Scythe Review

Scythe by Neal Shusterman

Rating: 3 out of 5 stars

Summary: “Thou shalt kill.

A world with no hunger, no disease, no war, no misery. Humanity has conquered all those things, and has even conquered death. Now scythes are the only ones who can end life—and they are commanded to do so, in order to keep the size of the population under control.

Citra and Rowan are chosen to apprentice to a scythe—a role that neither wants. These teens must master the “art” of taking life, knowing that the consequence of failure could mean losing their own” (Goodreads). 

Hello, it’s been a long time, but I’m hoping to be back here in full force. I’ll do an update post with a wrap-up of the last few months and TBR, but for now, I want to talk about Scythe by Neal Shusterman.

I’ve only heard one semi-negative review of Scythe, which is why I anticipated that I would love it, but…I didn’t. A three star rating isn’t bad, but for me, it’s definitely not something I would reread, recommend, or possibly even read the sequel to. It’s not a bad book, but it’s not a good book either.

My problem with Scythe is more a matter of the kind of book it is. I love Young Adult, don’t get me wrong, but Scythe epitomizes the clichés of YA that I hate. The insta-love is painful to read about, the characters are “chosen ones,” the plot is predictable, the romance takes control of an otherwise interesting plot. I could go on, but I think we know what I’m getting at here: you see, I’ve read Scythe before, but it’s been called The Hunger Games or Divergent or any other YA dystopia. The only new thing it brings to the game is the world and in my opinion, such a creative and unique concept was wasted on two teenagers who spent the entire novel thinking about kissing each other.

Not to mention, Scythe is plot-driven. The book was so strong on world and plot that the characters, although they were focused on, weren’t powerful. Like I said, I feel like the concept was wasted on Rowan and Citra.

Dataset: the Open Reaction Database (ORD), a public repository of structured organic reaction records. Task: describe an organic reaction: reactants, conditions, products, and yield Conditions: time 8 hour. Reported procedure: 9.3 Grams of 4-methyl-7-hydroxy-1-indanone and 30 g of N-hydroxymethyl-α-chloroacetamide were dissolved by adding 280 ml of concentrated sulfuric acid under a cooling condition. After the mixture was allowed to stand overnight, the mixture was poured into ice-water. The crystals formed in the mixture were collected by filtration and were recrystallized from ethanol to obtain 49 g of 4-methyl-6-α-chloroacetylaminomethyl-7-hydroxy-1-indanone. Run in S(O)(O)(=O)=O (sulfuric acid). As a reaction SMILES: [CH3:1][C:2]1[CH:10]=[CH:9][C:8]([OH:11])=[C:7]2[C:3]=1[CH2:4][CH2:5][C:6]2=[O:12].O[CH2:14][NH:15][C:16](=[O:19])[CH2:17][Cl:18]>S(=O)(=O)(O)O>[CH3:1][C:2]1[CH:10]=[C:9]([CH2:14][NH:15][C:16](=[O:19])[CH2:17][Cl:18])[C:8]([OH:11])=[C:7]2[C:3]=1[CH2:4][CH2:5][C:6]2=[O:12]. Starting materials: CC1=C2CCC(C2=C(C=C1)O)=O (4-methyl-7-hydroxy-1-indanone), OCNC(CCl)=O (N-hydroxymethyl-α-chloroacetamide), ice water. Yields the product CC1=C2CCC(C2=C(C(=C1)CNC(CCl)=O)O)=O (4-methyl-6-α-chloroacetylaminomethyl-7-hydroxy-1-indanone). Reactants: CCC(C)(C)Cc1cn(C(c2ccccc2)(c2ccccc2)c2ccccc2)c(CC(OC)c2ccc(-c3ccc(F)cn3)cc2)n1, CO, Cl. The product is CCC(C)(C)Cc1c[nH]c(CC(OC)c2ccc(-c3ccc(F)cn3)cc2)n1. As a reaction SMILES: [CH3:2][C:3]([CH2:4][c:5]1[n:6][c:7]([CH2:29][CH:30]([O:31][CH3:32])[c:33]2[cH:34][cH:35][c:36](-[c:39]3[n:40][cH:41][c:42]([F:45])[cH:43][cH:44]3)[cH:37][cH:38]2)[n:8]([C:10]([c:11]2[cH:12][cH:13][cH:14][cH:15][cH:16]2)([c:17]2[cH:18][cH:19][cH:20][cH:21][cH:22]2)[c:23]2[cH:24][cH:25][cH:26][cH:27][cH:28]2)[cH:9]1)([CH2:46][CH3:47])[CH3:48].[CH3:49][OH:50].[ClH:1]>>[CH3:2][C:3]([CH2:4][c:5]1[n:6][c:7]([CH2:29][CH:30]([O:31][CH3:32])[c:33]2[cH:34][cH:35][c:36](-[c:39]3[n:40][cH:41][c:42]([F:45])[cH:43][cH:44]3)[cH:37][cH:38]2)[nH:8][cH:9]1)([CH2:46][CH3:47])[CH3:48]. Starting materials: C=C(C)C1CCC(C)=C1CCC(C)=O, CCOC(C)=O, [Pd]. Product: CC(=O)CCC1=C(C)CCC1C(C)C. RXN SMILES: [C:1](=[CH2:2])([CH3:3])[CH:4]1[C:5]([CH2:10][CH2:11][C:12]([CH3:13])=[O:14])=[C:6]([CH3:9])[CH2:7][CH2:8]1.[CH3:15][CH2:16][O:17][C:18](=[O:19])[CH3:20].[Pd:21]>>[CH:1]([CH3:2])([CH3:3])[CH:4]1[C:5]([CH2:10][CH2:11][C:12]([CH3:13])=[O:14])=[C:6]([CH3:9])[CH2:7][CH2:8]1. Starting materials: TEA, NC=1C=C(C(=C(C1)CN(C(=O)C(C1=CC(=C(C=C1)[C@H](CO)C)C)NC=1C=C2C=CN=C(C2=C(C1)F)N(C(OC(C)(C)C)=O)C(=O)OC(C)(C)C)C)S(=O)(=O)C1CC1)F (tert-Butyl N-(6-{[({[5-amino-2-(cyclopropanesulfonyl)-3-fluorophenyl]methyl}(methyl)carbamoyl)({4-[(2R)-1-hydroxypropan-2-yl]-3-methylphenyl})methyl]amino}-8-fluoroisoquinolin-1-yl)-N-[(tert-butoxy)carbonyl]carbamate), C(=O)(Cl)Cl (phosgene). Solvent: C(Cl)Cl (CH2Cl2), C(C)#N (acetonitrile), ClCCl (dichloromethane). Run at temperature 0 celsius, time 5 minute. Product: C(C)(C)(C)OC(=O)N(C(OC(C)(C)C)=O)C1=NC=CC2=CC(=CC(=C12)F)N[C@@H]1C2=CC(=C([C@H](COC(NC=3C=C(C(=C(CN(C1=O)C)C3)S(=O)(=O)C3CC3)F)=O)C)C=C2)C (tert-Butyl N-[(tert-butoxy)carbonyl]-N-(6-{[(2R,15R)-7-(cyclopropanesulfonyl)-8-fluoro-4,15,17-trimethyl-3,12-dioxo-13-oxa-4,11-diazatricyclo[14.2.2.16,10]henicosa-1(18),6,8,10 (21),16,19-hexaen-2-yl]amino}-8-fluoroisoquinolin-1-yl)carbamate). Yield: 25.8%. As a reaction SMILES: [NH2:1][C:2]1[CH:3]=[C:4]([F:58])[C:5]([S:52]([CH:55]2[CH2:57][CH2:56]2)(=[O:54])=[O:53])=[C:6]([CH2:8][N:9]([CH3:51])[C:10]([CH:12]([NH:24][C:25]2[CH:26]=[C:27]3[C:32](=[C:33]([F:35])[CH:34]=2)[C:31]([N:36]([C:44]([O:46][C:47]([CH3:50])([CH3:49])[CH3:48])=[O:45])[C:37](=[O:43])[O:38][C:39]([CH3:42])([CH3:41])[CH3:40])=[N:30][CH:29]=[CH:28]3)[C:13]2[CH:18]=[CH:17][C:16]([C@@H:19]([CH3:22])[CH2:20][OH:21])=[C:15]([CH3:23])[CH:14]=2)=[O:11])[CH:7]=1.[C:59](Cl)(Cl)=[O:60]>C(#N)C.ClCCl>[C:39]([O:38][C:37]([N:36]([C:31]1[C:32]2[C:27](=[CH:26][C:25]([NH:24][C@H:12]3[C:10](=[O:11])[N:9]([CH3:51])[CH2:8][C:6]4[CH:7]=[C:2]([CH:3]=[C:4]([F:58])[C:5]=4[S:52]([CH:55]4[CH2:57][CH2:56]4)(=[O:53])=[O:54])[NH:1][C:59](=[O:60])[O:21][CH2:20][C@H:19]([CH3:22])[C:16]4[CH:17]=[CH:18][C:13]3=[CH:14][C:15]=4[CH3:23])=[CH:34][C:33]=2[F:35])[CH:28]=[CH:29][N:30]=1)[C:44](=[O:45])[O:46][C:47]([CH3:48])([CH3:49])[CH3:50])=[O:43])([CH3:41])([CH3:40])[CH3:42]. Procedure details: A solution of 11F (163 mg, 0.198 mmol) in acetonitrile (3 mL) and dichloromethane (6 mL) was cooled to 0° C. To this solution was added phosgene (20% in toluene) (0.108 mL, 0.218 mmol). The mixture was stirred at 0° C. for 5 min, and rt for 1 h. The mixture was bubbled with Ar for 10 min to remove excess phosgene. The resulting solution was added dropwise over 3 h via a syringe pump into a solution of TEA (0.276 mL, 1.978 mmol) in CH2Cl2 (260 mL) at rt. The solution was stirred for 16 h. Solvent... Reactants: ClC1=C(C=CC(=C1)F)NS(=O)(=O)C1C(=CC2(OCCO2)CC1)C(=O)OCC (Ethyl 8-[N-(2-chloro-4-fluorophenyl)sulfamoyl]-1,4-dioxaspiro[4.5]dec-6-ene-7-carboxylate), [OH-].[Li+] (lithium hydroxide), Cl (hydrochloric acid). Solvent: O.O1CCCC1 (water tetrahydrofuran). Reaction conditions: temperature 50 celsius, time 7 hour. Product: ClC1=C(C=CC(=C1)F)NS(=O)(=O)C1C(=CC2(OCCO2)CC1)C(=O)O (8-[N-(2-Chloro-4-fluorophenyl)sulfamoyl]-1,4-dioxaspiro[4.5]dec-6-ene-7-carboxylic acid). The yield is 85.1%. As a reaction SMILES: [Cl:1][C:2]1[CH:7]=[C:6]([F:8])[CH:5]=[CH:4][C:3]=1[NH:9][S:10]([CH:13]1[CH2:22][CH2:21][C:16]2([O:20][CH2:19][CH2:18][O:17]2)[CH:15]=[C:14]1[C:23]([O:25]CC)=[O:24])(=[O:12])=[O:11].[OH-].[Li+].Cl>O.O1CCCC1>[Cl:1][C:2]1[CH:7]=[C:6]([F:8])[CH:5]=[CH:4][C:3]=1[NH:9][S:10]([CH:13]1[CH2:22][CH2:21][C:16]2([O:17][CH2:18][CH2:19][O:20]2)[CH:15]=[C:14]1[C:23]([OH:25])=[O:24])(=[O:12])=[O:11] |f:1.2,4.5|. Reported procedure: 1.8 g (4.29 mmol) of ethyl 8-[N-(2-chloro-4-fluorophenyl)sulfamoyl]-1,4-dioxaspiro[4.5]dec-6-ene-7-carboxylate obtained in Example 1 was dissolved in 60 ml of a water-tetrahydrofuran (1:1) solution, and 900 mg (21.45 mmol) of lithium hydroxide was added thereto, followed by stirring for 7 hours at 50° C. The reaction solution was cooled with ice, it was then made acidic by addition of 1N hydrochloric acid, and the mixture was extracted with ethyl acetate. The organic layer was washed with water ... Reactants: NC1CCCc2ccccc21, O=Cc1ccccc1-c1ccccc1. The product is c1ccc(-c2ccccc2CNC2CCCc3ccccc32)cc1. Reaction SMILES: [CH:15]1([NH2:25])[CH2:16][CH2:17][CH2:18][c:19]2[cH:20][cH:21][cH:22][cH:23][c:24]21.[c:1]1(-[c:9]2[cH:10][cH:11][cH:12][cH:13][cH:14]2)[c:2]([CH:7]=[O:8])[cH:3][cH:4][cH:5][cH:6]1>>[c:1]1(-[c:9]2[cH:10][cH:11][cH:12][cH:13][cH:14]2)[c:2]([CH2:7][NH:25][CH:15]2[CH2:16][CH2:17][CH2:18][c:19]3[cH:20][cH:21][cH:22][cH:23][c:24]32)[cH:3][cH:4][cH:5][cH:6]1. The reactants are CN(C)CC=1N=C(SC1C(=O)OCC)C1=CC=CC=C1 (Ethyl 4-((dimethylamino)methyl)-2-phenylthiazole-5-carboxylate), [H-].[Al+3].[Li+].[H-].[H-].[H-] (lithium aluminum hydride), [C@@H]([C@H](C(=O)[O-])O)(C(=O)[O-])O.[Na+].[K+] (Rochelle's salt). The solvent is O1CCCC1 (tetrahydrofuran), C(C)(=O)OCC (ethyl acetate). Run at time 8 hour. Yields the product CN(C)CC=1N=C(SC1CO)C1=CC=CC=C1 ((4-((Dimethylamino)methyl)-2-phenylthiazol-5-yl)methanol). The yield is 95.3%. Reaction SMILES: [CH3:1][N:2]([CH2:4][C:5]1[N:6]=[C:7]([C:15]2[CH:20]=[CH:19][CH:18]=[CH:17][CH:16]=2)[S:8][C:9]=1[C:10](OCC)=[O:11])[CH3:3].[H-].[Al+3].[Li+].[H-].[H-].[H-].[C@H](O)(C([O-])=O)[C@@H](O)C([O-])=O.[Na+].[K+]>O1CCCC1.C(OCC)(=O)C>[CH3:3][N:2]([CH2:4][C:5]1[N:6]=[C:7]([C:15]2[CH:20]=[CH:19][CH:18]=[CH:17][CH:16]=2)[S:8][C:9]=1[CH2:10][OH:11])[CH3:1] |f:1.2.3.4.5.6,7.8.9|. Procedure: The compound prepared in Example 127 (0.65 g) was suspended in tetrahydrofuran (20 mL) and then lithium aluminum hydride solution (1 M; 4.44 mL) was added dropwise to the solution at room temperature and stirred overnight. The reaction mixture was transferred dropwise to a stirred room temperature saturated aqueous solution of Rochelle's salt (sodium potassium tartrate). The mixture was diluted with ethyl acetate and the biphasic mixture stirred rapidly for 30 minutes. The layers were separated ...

The only character I loved was Scythe Faraday and maybe Scythe Curie. Both provided an interesting analysis of the flaws of the world-system, which was what I loved about the book. The world is the most fascinating, well-done part of this novel and honestly, I’d read the sequel just to see how the concept of gleaning is continued, how the world might…fall apart…

I understood how the world worked despite its complexities and that deserves praise enough. I usually get really confused in books, but by the end, I had actually worked out most of the things I was perplexed by.

In the end, though, the book’s greatest downfall is Citra and Rowan. They have no real differences between them and it almost seemed like Shusterman threw together the same type of person and set them in different situations. They were boring to read about because they were so flat, so similar, so unoriginal. I’ve read them before and I don’t want to read them again.

My other main complaint is the predictability. I saw most of the plot twists coming from very far away…and I really wish I hadn’t. I don’t want to read a book and know how everything will go down. I want to be surprised!!

Anyway, one of Shusterman’s greatest gifts is his writing and his world-building. That alone can turn a one or two star read into a three for me. Will this be the last book of his that I read? Probably not, but I also won’t be going out to the store to get one right now.

-Book Hugger

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